CET Multifunctional complex - Budapest

The Budapest whale

Two nineteenth century granaries built on the banks of the river Danube encounter the visionary architecture of Kas Oosterhuis
Santino Limonta
Majolika Kft
Année de réalisation

Although the new Bálna multifunctional centre in Budapest was due to be opened in 2010, a dispute between the parties brought the work to a standstill. Following a difficult process of conciliation, the structure – until then known as CET, the acronym for Central European Time, and subsequently renamed Bálna (whale) due to its shape – was finally opened in November 2013. The « whale » reclines placidly on the retaining walls on the Pest side of the Danube, between the Petöfi bridge and the Szabadság bridge near the Közraktárak, the historic granaries. Four such granaries were built between 1874 and 1881 to store the large quantities of grain that were produced in Hungary and transported here by boat, but one was demolished after suffering severe bomb damage during the Second World War. The idea that arose every so often of remodelling the three remaining granaries finally came to fruition early this century when the task of studying a solution was assigned to Kas Oosterhuis, one of the best-known representatives of so-called Non-standard Architecture. But there was one condition: at least 60% of the original volume was to be retained. In his project, the Dutch architect chose to reuse only the two parallel buildings on the city centre side (while the third, reduced in size, remained isolated to the south) after demolishing 20 metres at one end to improve access. He also wanted the architecture of the new construction to symbolically represent the flow of the river Danube. The result is an iconic cetacean-shaped glass, steel and aluminium building 160 metres in length. To the north, in a combination of « fin de siècle » architecture and visionary design, it penetrates the space between the two remodelled granaries, embracing, uniting and protecting them, then emerges and expands to reach its maximum size (the head) to the south. The arched roof is made from triangular panels (the geometric shape that allows for the maximum flexibility in forming curves) mounted on an impressive tubular steel structure. This alternation of transparency and shading enables the interiors to enjoy abundant sunlight without overheating. Each roof element has a unique shape and size, identity and precise position, and each was manufactured digitally by a numerically controlled machine based on data received directly from the design software. This approach is typical of Kas Oosterhuis’s non-standard architecture, which in complex projects like this allows for mass customisation. The Bálna extends over five levels and has a gross floor space of 27,000 square metres. The two underground floors, with their total space of 7,500 square metres, are used for car parking. The three above-ground floors accommodate boutiques, art galleries, bookstores, restaurants, cafes and a 1,500 square metre space for event hosting. It is also home to the 760 square metre New Budapest Gallery, which organises exhibitions by contemporary artists. Everywhere the interior design displays a combination of past and future. The technological elements made of steel, aluminium and glass rub shoulders with coloured concrete and mirror-polished cement, as well as floor coverings made of wood, stone and burnt yellow bricks typical of late nineteenth century architecture. The large porcelain panels from the TriBeCa collection, Beton colour, by NovaBell integrate perfectly into this context. A total of 1,500 square metres were installed on the floors in communal areas, access spaces and corridors.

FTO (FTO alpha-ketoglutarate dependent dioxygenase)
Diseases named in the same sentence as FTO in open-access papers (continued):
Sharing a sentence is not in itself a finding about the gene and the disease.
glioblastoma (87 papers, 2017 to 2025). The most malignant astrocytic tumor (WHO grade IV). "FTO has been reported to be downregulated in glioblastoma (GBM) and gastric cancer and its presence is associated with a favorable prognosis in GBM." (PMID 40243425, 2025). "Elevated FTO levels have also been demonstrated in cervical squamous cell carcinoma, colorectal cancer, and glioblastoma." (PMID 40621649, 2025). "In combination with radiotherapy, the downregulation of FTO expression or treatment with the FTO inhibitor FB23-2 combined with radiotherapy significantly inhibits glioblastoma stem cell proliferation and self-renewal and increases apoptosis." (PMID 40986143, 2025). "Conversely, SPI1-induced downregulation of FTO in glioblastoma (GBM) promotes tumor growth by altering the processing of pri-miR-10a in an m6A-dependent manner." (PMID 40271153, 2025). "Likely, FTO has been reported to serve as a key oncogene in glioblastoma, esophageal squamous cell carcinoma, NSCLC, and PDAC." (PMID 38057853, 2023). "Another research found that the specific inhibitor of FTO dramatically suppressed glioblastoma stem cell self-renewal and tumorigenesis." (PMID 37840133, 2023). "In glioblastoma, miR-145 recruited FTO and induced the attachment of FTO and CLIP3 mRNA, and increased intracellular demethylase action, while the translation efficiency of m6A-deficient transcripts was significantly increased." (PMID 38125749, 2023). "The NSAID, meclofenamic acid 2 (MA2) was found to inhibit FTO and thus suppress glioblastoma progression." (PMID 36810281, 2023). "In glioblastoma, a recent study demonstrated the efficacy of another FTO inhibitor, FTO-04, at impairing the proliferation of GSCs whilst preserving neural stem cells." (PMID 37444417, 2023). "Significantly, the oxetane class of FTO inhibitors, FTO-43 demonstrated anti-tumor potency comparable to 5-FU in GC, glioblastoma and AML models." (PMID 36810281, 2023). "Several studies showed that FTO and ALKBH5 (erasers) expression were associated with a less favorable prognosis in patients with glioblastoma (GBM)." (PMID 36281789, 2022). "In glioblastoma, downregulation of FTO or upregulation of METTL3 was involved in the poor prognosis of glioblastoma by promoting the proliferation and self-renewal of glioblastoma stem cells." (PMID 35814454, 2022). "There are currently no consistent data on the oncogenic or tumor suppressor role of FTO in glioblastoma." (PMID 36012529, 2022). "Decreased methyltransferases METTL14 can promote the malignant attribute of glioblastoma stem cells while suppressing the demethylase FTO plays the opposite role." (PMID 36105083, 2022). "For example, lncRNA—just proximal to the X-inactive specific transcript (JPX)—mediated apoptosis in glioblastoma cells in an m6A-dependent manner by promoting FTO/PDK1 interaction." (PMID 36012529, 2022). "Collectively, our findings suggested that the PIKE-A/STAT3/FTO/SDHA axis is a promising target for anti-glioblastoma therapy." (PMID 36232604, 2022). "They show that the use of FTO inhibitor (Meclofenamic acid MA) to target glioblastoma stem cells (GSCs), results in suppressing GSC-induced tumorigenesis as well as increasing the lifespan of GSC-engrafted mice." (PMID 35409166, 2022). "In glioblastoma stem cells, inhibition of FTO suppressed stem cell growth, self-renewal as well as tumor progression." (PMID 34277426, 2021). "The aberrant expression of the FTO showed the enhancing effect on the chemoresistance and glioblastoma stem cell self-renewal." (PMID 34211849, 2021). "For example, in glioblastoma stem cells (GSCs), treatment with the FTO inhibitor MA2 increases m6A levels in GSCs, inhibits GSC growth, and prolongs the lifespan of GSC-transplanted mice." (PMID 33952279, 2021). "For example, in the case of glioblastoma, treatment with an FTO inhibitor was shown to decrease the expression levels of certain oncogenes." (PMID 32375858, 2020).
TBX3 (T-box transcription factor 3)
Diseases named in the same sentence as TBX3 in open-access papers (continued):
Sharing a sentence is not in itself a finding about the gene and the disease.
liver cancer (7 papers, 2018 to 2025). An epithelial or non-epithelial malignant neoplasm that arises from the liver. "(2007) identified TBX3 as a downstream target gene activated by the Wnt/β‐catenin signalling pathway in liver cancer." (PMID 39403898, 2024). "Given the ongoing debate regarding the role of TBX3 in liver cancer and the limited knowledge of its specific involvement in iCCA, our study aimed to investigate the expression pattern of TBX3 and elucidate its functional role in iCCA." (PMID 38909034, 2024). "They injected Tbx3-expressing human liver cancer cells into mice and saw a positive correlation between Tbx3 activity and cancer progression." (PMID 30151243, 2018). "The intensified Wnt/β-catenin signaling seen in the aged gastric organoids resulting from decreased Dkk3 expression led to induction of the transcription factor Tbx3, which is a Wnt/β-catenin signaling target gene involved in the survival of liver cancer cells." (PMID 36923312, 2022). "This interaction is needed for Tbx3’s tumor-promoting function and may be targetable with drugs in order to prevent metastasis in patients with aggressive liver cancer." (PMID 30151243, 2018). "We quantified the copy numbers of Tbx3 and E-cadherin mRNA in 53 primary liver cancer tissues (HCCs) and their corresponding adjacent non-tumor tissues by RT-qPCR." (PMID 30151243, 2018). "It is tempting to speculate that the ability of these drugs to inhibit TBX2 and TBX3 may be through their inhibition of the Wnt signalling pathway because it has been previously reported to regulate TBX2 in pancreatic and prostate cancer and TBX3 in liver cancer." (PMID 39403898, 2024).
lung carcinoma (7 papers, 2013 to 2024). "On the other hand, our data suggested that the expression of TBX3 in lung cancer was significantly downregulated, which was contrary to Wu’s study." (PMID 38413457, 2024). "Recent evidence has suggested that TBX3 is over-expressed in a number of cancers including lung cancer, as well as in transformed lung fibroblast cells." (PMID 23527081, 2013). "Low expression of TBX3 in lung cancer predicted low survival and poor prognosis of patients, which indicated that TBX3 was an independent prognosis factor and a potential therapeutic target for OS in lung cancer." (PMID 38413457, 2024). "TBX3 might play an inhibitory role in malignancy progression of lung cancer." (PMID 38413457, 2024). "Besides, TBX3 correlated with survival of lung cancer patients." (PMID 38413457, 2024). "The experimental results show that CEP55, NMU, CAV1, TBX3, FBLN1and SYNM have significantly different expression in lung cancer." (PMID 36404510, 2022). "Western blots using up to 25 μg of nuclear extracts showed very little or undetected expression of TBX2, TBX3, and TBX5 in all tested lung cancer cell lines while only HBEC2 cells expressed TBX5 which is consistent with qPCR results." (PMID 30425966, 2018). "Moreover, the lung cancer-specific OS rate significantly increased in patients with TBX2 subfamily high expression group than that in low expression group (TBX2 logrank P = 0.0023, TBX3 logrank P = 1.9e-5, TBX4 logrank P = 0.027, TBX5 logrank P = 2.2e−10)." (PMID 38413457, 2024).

NovaBell, Tribeca
porcelain stoneware
35 x 70, 34,5x69,5, 59,5 x 59,5 con spessore 20mm, 60 x 60, 75 x 75, 25x75
muffin, titanio, beton, asfalto
Caractéristiques techniques
Water absorpion (ISO 10545-3): < 0,5%
Chemical resistance (ISO 10545-13): GLA-GHA
Stain resistance (ISO 10545-14): compliant
Frost resistance (ISO 10545-12): compliant
Modulus of rupture and breaking strength (ISO 10545-4): ≥ 35N/mm2
Slip resistance (DIN 51130): R10
Thermal shock resistance (ISO 10545-9): compliant
Crazing resistance (ISO 10545-11): compliant
Linear thermal expansion (ISO 10545-8): compliant
Certifications et prix
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